How crouching in the supermarket saves you money

People shopping in supermarket.
People shopping in supermarket.

If you see somebody crawling along the floor next time you're in the supermarket, don't be alarmed: they may just be checking for bargains.

Most of us simply trot along the aisles grabbing a tin of beans here and a bottle of ketchup there, as they catch our eye.

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But according to MoneySavingExpert, you can get much better value for your money by checking out the lower shelves. Here, it says, you'll often find the same branded products in different sizes - and offering much better value.

"Some of the branded products that caught our eye included Yorkshire Tea teabags, which were 58% better value on the bottom shelf compared with the same product at eye-level, as well as Pot Noodle, which were 52% better value and Hellmann's light mayonnaise, which was 47% better value on the bottom shelf," says the firm.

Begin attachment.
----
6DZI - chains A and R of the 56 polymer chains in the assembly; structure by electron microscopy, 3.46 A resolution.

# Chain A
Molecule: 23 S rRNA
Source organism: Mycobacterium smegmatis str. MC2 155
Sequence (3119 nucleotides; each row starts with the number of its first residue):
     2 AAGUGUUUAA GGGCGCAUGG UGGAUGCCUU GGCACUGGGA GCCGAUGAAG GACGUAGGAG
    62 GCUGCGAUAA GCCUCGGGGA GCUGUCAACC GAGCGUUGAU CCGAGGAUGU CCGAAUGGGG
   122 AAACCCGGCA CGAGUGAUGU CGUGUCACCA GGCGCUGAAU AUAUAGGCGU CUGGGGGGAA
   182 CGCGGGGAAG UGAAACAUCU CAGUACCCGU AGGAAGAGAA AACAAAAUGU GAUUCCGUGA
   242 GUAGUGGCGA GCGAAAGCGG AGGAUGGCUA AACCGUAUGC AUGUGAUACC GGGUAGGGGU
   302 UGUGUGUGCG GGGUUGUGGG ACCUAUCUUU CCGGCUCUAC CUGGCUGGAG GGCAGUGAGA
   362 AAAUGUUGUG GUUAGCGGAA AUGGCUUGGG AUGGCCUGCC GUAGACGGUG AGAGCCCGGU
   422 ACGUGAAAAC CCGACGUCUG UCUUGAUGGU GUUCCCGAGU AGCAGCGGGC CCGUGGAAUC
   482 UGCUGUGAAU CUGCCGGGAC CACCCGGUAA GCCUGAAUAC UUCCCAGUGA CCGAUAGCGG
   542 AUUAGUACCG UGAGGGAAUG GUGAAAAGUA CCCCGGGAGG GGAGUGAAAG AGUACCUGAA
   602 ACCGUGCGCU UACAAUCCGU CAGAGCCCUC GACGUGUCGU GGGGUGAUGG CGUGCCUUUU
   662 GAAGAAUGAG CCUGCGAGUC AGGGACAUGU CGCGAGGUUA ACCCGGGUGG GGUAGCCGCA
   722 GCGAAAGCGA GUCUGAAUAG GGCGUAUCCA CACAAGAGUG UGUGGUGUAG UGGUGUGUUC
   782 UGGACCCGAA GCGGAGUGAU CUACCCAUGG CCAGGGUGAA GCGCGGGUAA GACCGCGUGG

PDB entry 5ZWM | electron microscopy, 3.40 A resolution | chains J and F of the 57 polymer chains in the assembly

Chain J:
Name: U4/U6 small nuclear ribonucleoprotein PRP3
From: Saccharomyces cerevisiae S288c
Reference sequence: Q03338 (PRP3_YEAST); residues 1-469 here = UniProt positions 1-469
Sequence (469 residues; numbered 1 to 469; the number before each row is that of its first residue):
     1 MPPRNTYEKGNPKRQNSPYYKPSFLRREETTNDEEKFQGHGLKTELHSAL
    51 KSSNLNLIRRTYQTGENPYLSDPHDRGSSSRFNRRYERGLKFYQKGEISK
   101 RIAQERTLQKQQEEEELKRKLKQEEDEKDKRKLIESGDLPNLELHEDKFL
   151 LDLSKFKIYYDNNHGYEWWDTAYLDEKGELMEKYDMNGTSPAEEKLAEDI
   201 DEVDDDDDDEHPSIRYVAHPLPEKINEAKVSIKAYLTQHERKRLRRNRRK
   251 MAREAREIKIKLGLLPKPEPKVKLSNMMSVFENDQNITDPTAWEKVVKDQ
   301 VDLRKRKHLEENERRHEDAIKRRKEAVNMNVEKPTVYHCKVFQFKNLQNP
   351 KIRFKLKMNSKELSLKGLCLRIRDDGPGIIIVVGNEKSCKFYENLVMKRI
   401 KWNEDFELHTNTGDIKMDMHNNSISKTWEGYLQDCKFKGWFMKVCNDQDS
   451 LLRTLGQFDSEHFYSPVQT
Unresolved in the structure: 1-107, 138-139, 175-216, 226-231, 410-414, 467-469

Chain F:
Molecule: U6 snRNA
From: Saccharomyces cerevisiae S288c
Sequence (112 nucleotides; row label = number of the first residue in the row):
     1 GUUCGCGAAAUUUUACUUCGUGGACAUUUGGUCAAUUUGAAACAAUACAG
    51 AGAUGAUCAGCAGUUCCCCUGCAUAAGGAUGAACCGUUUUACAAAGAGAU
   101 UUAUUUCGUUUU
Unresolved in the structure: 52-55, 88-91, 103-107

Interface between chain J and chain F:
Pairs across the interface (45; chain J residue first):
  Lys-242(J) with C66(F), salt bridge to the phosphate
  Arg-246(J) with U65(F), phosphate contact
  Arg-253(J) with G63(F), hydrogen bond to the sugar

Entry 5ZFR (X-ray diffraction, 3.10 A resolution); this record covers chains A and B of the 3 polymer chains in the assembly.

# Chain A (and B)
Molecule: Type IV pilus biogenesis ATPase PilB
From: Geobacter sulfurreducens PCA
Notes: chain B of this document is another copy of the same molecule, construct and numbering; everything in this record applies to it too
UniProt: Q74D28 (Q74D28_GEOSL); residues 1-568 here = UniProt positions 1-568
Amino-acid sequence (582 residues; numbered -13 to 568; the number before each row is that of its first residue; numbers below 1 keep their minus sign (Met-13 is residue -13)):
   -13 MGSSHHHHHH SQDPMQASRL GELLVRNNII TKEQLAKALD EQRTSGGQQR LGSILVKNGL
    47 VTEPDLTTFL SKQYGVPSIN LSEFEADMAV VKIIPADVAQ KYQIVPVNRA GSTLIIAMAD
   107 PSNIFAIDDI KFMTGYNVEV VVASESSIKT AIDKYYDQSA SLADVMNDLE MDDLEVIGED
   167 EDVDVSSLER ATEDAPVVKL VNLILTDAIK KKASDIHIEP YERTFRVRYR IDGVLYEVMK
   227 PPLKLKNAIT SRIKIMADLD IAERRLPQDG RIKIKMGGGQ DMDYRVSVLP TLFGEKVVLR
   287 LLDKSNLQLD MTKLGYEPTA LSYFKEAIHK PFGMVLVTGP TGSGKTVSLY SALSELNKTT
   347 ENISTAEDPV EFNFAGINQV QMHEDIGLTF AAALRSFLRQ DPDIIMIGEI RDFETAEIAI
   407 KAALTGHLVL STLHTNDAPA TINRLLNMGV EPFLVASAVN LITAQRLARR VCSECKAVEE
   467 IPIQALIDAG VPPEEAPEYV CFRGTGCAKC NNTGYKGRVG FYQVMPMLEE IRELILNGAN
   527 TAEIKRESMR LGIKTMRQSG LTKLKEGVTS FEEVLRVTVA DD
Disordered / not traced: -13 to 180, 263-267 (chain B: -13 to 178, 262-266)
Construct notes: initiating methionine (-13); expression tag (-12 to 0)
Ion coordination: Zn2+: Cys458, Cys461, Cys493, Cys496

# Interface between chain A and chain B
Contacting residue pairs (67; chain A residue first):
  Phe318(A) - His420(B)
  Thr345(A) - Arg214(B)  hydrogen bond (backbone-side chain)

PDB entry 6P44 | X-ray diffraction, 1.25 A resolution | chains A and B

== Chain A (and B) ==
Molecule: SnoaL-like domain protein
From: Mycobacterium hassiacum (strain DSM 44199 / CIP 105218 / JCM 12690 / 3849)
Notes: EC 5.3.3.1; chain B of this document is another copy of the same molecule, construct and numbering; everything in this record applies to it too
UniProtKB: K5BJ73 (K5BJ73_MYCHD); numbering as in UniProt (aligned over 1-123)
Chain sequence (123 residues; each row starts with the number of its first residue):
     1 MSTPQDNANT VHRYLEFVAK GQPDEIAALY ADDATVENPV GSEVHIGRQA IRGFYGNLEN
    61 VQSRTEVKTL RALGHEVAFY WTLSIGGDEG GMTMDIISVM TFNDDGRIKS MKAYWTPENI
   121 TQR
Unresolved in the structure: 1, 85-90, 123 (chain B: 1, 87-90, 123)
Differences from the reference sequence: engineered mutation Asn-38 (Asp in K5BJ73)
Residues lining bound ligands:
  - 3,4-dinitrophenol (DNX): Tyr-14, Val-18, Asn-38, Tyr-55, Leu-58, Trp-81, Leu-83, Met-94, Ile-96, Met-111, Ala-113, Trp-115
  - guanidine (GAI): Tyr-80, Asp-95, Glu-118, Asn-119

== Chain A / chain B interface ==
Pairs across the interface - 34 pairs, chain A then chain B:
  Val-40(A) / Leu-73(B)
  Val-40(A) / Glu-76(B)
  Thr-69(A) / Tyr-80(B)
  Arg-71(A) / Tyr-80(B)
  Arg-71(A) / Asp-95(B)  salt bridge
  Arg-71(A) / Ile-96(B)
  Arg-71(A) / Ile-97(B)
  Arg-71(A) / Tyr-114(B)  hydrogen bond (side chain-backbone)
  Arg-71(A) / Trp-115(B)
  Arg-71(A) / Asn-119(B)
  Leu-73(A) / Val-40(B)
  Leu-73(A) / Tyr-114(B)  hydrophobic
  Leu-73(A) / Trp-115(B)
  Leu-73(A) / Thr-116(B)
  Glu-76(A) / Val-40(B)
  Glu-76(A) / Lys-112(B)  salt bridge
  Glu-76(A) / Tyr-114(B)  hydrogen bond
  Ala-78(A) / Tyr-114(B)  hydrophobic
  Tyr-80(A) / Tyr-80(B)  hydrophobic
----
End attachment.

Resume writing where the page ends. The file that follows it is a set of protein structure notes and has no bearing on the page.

Of course, you may need to do a little maths to work out what's best value - although stores these days tend to list the price per 100g or 100ml on the shelf label.

And you'll often find that even when there's a special offer on one size of product, another, less visible, size will be better value.

"You can see this clearly with the Lurpak butter example [at Asda], where if you grabbed the two for £5.50 offer at eye-level, you'd be paying 50p more for the exact same weight of the same product on the bottom shelf," says MoneySavingExpert.

It's also on the bottom shelves that you're likely to find supermarkets' own-brand ranges - which can be way cheaper than branded alternatives.

At Asda, for example, Twinings teabags are 87% more expensive per teabag than the company's own-brand product in the bottom left-side corner of the display.

Similarly, at Sainsbury's, Dove soap is 84% more expensive per 100g at eye-level than the own-brand soap in the bottom corner.

It's not the only way stores arrange their layout in order to get you to spend more. They place staple items as far apart as possible, for example, hoping you'll grab a few other bits and bobs as you make your way from one to another.

And while there's a growing trend to remove sweets and treats from the checkout, supermarkets have other ways to tempt people into impulse buys: in the 1990s, one US supermarket is said to have placed beer next to nappies on a Friday evening, targeting men asked to pick up nappies on their way home.